It all started with one photograph one year ago. I was only twenty years old, fresh out of the college dorm rooms and renting a house with a landlord who allowed dogs. I had been browsing a lot of dog pages on Facebook lately because I missed having one but was too indecisive as to which I would choose. Suddenly one photo caught my eye. It was of a red dog with just the biggest smile on her face and her stomach was extended. The description said "foster desperately needed for this seven year old shep mix and her unborn pups." She had been owner surrended. After seven years the family had decided they just couldn't keep up with taking care of her and "all the puppies she keeps having." The fate of her unbornpups would be uncertain if a foster did not step up. I later learned that the dog would have been spay aborted.
I'm still not sure what pushed me to do it, I just remember looking at that happy little girl and wanting to meet her and help her. It was an on the spot decision; I had absolutely no clue what I was getting myself into but I contacted In the Arms of Angels and one day later the rescue head had dropped Coco off at my house. I was supposed to be creating a calm and easy environment for her to give birth in....but it being my first ever experience with birth I was freaking out. I probably contacted Karen (another foster who volunteered to be my mentor) two times a day the weeks leading up to the big day which, in hindsight, is probably why Coco chose to wait until I worked late to deliver. By the time I got home seven babies were spread out around mommy and she was bracing for the last one.
I loved those puppies with all my heart and raised them as best I could. At this point I wasn't just bothering Karen for advice but anyone in the rescue, I was so nervous. Coco was an amazing, seasoned mother. They grew up quickly and during the calm moments I would reflect and couldn't imagine them not in the world. They were my babies, my first babies and I will never forget them. Eventually the time came to give them up, and I really didn't know how I'd do it. I warned everyone I'd be balling my eyes out, but I never did.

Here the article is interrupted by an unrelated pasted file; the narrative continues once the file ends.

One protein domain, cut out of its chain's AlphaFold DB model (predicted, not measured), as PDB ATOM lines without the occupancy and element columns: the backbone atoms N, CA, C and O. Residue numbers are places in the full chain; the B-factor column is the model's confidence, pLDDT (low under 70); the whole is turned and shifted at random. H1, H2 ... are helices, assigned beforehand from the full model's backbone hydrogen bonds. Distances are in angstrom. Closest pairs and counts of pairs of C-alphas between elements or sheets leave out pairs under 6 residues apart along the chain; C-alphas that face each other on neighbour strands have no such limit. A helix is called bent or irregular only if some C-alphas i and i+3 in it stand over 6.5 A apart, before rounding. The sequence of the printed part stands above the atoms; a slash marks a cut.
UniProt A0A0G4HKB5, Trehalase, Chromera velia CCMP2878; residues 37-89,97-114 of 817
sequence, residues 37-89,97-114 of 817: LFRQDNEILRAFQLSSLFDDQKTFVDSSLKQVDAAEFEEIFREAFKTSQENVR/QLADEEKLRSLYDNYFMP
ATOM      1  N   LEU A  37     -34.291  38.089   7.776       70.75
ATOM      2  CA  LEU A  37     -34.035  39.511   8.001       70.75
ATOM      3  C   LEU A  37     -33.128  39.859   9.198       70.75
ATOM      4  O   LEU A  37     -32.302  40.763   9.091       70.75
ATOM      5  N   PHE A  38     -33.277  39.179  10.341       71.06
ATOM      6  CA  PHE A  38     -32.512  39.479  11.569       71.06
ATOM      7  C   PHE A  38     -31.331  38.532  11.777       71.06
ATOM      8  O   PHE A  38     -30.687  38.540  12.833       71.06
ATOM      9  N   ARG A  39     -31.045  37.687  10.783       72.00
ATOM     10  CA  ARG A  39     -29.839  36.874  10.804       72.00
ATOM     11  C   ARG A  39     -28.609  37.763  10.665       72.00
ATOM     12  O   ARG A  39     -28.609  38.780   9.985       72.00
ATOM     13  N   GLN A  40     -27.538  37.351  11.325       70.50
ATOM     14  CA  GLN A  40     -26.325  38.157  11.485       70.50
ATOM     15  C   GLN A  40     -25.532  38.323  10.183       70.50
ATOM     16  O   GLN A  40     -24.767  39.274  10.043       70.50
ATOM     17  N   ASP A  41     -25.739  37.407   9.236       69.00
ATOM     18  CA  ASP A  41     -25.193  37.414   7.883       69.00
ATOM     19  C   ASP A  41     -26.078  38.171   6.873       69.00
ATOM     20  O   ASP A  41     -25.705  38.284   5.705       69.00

I remember sitting at the adoption event, in a corner hoping nobody would notice or try to talk to me. Suddenly a woman and two children came up to the puppy pens and they walked over to where my puppies were. "I think that one is Moose right there, do you see him? There's our puppy" she said. This family had never met him before, only read about him online and yet to them he was already "theirs." The minute I picked him up and put him in her arms I saw her eyes light up and the delight in her voice as she spoke kind words to him. That's when I knew I was hooked. As much as I loved all my puppies nothing could be better than seeing someone else fall in love, and seeing just how happy they made a person or family.
Sure fostering has its ups and downs. I cried just as much when I lost two puppies at two weeks as I did when I lost one at nine weeks. You can't save them all, but the ones you do save...it makes it all worth it. Here I am one year later. Despite me complaining how hard it is, despite all the rough times I continue to foster because I love it and I made the best decision ever.
I've fostered over 30 dogs and puppies in the past year. When someone hears I foster they think I'm some great humanitarian. They praise me on how amazing I am, like I sacrifice so much for them but in reality I do it for me. I do it for selfish reasons, because fostering fills some void in myself. The animals help me just as much as I help them. If anyone is considering fostering I would just like to say give it a shot. It's not for everyone, but you'll never know until you try.
Original Article here: http://www.nokillpimacounty.org/2015/08/3892/